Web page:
Although Buruma suggests that “devotion to ‘the family’ was perhaps the most Jewish thing about them,” the letters reveal a concern with the possibility of assimilation leading to conversion. Before their children are even born, Winifred Schlesinger writes that they “will go to school and learn Christianity from those who have faith, and become Christians, and that will be the first breach between them and us.” Of the five children, their daughter Hilary converted to Roman Catholicism.

What about Jews or part Jews whose connection to tradition never existed at all? Perhaps their Jewish identity exists only in the eyes of the beholder.

A recent memoir by French Nobel laureate Patrick Modiano, “Pedigree” (translated by Mark Polizzotti, Yale University Press), documents the complete absorption of the author’s Jewish father into demi-monde Parisian life, along with the author’s hardscrabble early years.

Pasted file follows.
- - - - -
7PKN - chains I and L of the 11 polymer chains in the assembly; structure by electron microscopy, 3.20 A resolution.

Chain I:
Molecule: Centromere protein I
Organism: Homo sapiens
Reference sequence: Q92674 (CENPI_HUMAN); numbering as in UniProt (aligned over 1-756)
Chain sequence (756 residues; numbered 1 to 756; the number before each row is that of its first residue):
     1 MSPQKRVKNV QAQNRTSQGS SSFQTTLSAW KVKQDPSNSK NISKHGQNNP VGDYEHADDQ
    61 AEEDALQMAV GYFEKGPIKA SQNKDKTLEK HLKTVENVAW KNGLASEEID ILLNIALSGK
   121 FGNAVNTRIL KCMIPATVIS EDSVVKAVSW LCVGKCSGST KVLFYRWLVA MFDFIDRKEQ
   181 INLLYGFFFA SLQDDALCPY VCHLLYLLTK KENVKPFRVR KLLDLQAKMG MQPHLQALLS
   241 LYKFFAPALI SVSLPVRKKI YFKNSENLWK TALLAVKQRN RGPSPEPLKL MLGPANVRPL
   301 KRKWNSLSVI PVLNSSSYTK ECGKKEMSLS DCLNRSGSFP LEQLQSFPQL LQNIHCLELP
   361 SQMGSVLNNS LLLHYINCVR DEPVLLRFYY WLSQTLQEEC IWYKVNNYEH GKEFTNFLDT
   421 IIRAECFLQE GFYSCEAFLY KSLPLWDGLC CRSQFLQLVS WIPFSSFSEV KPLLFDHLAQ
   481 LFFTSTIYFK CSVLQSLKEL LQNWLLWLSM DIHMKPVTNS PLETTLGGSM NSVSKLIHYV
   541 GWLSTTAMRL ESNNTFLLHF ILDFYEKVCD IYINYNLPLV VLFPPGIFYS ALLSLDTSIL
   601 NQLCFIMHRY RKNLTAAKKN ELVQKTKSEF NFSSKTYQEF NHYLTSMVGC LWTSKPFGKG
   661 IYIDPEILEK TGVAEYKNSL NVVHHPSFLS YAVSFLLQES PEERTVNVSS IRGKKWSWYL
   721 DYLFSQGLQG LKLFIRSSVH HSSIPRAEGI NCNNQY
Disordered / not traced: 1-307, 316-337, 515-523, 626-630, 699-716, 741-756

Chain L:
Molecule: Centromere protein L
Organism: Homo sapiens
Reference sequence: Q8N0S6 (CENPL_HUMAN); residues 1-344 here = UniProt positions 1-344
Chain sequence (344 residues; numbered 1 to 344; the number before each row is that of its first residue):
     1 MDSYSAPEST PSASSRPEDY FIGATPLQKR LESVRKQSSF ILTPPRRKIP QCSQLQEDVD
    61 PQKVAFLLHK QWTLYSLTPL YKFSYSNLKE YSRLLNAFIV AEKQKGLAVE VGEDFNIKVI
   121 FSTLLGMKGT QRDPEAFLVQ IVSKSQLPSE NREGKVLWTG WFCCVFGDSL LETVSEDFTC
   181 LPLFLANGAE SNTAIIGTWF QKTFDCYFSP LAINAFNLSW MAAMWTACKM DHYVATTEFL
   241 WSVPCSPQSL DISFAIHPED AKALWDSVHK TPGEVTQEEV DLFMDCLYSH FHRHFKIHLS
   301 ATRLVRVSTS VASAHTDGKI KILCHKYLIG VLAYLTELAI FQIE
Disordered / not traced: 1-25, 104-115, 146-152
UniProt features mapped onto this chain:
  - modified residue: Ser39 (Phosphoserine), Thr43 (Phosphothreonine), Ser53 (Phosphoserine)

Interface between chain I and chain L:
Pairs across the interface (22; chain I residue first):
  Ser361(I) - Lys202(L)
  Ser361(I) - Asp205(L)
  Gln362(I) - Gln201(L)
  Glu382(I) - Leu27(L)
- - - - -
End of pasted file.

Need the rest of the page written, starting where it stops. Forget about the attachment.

“I was born,” Modiano writes, “on 30 July, 1945, at 11 Allee Marguerite in Boulogne-Billancourt, to a Jewish man and a Flemish woman who had met in Paris under the Occupation. I write ‘Jewish’ without really knowing what the word meant to my father, and because at the time it was what appeared on the identity papers.”

Modiano never emphasizes his father’s Jewishness or that of others as more than one fact among many in a multi-cultural milieu. Alberto, born in Paris in 1912, was an unsuccessful man, “a black marketer by force of circumstance.” His father, the author’s grandfather, was originally from Thessaloniki, a member of “a Jewish family from Tuscany established under the Ottoman Empire.” The grandfather, who early on “cut all ties with his family and background,” made his way to Paris, where he had an antiques shop, via Alexandria, Egypt, and Caracas, Venezuela. Yet Modiano does take the trouble to name four of his grandfather’s Italian cousins who were murdered by the SS in Italy, including date and place. The title of his book suggests a deep concern with origins.